“Water lilies.” Whenever I thought of water lilies or “suryeon” in Korean, the scenery of a pond, Monet’s work, or paintings/sculptures that I saw at temples came to mind. These days, the face of an actor comes to mind due to the influence of the drama Penthouse (a popular Korean drama that has been airing since October 2020). Water lilies’ flower language is “pure heart,” which seems to firmly support the character (Shim Su-ryeon), who has an elegant, good-natured image in the drama.
Maybe it’s because I’ve been exposed to various aesthetic artworks more than I’ve directly seen water lilies, but I’ve always thought water lilies are ornamental flowers that decorate ponds. (They’re different from lotus flowers that we eat its roots of). It turns out water lilies are quite a “skillful character,” as much as how much I feel sorry for the varied thoughts I had of them that occupied me unconsciously.
As you may know, water lilies are perennial aquatic plants that appear above water. They raise their heads only when the sun rises, so if we have trumpet flowers on the ground, we have water lilies on water. In fact, its Korean name “suryeon” was named for its characteristics of blooming in the morning and contracting in the evening, with the meaning of “sleeping (su) lotus (yeon).” Water lilies usually live in ponds or swamps and can be found in south-central South Korea. They grow in Japan, China, India, and eastern Siberia.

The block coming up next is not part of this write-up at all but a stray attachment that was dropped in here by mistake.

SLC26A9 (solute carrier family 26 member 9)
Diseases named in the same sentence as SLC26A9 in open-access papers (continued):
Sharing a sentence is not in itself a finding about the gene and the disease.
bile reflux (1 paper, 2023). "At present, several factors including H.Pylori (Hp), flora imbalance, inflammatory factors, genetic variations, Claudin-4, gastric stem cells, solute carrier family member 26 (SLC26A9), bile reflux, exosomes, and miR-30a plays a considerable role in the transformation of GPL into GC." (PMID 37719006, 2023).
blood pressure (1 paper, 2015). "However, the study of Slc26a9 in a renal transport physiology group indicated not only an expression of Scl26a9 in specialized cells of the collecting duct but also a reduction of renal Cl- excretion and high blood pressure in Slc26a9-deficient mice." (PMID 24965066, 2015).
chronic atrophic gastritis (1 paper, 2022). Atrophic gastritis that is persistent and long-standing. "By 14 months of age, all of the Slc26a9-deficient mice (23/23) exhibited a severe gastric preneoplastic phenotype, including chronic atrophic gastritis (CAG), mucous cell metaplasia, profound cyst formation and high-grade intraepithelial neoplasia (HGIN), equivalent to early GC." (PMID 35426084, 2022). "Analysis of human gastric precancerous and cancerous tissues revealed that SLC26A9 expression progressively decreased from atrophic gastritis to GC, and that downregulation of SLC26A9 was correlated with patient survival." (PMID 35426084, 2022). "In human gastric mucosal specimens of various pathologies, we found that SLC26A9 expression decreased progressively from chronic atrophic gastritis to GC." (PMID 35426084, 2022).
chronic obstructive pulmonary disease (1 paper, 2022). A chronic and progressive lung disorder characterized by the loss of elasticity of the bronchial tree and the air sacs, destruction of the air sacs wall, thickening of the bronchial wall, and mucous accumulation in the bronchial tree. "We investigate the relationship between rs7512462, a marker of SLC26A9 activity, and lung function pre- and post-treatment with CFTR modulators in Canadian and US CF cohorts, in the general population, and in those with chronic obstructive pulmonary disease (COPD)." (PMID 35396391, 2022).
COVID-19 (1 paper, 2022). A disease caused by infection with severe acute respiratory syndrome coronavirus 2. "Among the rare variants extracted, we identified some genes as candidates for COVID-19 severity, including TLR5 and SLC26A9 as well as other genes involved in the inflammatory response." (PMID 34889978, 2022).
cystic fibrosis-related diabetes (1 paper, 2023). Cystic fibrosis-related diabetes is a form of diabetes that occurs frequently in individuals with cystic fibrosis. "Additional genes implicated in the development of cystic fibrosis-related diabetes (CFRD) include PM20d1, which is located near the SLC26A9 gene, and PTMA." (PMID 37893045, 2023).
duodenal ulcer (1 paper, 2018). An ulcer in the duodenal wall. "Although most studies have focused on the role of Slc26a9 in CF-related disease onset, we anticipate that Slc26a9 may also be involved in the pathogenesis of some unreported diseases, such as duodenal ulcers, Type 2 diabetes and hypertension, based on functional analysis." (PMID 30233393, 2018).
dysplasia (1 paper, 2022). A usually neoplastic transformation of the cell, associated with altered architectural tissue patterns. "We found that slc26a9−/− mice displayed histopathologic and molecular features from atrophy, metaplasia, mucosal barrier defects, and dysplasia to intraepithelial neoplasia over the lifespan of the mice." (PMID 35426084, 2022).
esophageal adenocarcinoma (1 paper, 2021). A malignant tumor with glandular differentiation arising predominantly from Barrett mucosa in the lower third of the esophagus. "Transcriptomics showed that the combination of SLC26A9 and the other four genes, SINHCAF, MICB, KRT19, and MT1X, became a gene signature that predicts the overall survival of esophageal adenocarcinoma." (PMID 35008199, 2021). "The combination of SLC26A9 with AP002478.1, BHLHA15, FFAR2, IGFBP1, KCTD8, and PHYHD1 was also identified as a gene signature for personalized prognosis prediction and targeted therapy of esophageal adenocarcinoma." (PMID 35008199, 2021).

In the past, traditional oriental medicine used water lilies as medicine for those who were overheated or experienced spasms by gathering and drying the flowers, then boiling them. They were used to treat children’s convulsions and insomnia, and in privately, they also served the role of a styptic or a tonic. In the West, an ingredient called nupharidine contained in waterlilies was extracted and used as medicine for the stomach and bowels.
How would it be to apply water lilies, which look good and are good to consume as medicine, on your skin? Water lilies have excellent anti-inflammatory effects, helping to soothe and regenerate skin stimulated by rashes, wounds, and burns, and relieve redness and swelling. In particular, they contain PGG, one of the natural moisturizing ingredients, which retains moisture for a long time and creates a bright, uniform skin tone. Water lilies also add vitality to the scalp and hair, so these flowers can help you strengthen your thin hair as well.
If you’ve thought of water lilies as just pretty flowers floating on water, you can throw the prejudice away. Their diverse array of ingredients has allowed them to be used as medicine, as well as for moisturizing/whitening cream and anti-aging products. You don’t necessarily have to constantly research which ingredients are in the products you use and for what reasons. However, there’s a saying that “if you know your enemy and yourself, you can win every battle,” which means you have to know what you’re applying on your body and face to take care of your precious skin better.
How White Water Lily Benefits the Skin / CV Skinlabs Team / CV Skinlabs / 2018.10.17
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